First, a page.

In 2006, the mayor of Oelwein rolled the dice and turned things around. His first act was to replace the chief of police with a long-serving sergeant. This move turned out to be a bold masterstroke of hiring to match political goals. Oelwein’s police department had been slack and corrupt. The police sergeant’s backstory also matches what I’ve found about organizations with dishonest leadership; there are often fast and loose accusations by the most corrupt person leveled at those more honest or effective. The sergeant had been accused by the chief of being a peeping tom, among other perversions, all while the police chief was turning a blind eye to the meth crisis. The sergeant had to skip over the chain of command to talk directly to the mayor in a private office call and plead his case.

After enacting tougher law enforcement, the mayor convinced the town to vote a tax upon themselves to turn abandoned space into a new industrial park and revamp the sewer system. The risk paid off, the industrial park ended up being used by a community college. Meanwhile, abandoned houses were condemned so as to remove potential spots for a meth lab.

Things to think about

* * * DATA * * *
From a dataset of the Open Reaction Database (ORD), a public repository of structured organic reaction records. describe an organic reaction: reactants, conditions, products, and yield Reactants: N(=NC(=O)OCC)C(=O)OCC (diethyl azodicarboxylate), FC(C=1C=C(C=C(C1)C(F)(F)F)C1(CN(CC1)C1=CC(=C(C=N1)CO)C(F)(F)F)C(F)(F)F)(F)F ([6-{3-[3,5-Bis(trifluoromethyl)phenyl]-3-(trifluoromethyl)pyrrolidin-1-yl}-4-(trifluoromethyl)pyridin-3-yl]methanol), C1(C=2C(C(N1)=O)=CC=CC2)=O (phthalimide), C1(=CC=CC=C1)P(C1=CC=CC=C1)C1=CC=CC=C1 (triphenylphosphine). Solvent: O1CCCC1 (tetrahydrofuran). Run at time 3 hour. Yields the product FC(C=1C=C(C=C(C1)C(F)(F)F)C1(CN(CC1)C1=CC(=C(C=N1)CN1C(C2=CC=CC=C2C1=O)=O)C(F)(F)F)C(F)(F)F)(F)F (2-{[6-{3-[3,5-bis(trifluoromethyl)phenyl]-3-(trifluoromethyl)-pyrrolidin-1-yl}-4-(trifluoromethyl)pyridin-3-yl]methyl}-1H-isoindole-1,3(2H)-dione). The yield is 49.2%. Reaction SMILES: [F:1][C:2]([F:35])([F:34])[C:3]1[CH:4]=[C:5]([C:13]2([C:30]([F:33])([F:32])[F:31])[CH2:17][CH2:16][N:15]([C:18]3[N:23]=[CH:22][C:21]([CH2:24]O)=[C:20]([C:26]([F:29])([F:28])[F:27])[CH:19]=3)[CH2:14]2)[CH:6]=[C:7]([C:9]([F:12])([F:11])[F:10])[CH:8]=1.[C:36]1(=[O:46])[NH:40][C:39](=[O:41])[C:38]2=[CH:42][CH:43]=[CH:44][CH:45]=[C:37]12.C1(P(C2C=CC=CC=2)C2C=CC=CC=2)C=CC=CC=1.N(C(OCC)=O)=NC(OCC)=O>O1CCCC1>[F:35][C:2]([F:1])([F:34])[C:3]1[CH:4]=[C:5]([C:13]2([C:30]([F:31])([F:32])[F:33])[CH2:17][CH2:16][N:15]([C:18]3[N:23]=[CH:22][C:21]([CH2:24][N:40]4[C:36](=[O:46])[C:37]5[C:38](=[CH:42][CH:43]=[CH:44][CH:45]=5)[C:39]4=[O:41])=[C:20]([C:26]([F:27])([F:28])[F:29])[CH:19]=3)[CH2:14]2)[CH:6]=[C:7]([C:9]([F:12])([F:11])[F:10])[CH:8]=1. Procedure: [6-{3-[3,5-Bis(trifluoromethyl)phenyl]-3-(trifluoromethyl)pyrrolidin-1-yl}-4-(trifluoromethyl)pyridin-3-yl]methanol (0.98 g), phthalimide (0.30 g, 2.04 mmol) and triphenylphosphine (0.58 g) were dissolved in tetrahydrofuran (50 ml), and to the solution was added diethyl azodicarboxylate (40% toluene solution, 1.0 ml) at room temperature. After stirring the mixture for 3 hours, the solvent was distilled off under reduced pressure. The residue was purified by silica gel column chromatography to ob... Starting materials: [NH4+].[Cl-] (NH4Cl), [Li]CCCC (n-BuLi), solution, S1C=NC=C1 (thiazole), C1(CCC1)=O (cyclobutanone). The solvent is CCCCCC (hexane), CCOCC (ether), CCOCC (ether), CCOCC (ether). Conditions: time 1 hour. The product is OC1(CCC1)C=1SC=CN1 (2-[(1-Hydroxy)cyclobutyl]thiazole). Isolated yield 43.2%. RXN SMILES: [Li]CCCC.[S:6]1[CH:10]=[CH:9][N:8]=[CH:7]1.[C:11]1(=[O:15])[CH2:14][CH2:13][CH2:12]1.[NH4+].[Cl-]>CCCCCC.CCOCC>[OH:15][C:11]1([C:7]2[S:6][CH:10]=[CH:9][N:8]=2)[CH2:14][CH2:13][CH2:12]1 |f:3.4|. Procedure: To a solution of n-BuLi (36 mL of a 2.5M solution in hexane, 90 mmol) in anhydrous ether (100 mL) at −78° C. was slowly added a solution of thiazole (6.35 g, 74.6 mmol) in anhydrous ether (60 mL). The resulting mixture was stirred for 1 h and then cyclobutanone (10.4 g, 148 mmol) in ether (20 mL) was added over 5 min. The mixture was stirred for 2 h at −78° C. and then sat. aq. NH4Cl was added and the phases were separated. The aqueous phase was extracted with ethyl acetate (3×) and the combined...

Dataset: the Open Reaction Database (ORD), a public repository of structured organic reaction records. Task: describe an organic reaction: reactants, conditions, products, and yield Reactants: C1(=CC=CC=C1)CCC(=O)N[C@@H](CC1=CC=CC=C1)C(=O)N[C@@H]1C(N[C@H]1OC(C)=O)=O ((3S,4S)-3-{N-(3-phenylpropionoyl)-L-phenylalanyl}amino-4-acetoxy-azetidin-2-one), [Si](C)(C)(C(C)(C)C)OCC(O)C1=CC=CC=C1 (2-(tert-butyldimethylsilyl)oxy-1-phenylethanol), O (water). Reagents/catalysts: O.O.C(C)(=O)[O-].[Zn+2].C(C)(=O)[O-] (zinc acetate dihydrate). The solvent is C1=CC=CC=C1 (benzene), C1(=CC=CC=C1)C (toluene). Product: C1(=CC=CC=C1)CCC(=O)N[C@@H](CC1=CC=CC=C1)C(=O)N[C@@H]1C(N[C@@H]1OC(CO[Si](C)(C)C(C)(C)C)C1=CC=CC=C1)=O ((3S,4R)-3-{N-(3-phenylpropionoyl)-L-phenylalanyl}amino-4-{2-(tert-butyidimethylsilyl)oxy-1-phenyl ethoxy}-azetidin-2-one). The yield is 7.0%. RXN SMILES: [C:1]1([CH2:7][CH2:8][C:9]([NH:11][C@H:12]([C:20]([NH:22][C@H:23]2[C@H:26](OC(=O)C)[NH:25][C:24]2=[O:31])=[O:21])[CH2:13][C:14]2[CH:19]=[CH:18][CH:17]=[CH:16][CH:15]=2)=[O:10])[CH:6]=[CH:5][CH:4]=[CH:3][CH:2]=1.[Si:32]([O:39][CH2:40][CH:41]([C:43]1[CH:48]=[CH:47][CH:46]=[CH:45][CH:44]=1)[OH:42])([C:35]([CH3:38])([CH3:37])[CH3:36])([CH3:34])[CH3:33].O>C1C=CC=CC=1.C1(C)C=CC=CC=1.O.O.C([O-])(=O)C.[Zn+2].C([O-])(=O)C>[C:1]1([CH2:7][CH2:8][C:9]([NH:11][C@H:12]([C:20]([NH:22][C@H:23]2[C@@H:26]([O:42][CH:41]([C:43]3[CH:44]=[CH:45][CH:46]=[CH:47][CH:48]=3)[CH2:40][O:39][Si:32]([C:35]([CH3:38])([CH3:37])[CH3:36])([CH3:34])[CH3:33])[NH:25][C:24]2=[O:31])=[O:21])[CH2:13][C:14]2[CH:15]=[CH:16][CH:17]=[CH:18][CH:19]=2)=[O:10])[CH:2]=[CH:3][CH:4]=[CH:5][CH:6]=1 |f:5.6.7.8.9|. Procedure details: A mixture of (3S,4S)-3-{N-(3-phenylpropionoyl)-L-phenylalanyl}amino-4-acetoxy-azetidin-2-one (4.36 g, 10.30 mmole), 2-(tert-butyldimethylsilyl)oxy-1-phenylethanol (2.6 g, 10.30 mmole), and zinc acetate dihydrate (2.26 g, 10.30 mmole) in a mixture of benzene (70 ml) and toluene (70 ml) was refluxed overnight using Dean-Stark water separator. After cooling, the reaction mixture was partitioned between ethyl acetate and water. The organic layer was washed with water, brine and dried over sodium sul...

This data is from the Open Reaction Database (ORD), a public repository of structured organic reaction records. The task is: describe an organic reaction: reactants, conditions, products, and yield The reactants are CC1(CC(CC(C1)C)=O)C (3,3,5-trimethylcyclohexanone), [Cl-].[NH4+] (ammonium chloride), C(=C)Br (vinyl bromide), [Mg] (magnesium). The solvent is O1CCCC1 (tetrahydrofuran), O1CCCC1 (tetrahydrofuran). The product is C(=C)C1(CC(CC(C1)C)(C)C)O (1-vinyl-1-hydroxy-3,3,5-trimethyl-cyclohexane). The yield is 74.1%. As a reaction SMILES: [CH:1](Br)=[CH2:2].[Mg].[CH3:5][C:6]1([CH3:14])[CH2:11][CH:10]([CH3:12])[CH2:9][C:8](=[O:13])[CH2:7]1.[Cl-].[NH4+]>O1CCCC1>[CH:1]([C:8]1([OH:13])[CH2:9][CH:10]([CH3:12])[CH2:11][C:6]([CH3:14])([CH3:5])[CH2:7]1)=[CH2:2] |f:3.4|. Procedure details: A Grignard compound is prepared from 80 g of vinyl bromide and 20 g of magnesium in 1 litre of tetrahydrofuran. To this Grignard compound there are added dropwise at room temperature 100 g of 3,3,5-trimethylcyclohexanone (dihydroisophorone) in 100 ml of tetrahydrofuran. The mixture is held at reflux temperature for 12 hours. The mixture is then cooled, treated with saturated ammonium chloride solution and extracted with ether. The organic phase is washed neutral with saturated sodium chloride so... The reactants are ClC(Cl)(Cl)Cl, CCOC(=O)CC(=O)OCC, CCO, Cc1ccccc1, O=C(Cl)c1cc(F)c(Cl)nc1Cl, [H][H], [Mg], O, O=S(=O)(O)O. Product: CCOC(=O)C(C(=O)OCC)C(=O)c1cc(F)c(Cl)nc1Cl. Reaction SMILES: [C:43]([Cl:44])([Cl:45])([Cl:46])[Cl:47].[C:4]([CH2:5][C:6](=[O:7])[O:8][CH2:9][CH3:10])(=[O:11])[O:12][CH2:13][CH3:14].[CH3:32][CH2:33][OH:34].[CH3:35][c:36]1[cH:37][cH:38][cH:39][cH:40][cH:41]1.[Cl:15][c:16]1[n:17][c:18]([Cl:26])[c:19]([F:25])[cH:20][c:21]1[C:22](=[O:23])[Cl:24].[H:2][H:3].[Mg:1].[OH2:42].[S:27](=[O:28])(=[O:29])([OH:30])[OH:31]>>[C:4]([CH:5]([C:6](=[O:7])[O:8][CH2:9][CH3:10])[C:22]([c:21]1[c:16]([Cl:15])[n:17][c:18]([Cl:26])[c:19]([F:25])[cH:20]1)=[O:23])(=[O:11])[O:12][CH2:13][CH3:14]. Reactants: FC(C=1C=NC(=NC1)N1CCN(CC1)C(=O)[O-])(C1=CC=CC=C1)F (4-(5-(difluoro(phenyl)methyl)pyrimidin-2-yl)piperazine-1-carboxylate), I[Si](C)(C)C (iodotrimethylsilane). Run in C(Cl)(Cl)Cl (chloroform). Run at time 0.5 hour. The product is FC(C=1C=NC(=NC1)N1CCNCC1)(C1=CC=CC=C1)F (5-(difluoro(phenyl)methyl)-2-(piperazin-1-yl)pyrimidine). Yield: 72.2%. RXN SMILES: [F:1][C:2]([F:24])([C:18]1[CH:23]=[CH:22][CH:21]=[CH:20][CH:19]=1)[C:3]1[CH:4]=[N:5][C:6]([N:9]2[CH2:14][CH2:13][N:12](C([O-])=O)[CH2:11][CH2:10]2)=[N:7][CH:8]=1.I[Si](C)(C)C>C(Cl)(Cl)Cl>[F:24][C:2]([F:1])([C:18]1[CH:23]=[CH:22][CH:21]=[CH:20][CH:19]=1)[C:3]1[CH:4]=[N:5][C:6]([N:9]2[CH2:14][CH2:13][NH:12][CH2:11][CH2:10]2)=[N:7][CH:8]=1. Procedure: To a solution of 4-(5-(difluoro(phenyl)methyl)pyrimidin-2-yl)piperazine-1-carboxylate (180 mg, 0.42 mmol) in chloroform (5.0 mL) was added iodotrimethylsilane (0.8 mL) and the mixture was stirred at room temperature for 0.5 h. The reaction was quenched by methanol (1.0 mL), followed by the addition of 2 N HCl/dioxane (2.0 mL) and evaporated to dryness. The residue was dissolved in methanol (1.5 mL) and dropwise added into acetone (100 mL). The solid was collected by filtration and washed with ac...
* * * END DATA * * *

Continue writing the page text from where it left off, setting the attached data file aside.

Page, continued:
Books like Methland are important for white advocates to read and understand because there are a great many towns like Oelwein, Iowa out there. These towns are part of the broodlands of our people. Indeed, Madison Grant wrote:

Iowa, being predominantly agricultural, has felt particularly the unfavorable status of agriculture since the World War. During the decade 1920-30, three of every five of the villages in the State actually lost in population, the people having either moved into the cities or “gone West.” Here as elsewhere, the small village seems unable to meet the needs of the inhabitants. One of the real problems of statesmanship in the near future is to work out a social and economic system under which a larger part of the old native stock, and particularly the most intelligent portion of it, can live under the favorable biological conditions of the small village. [1] [5]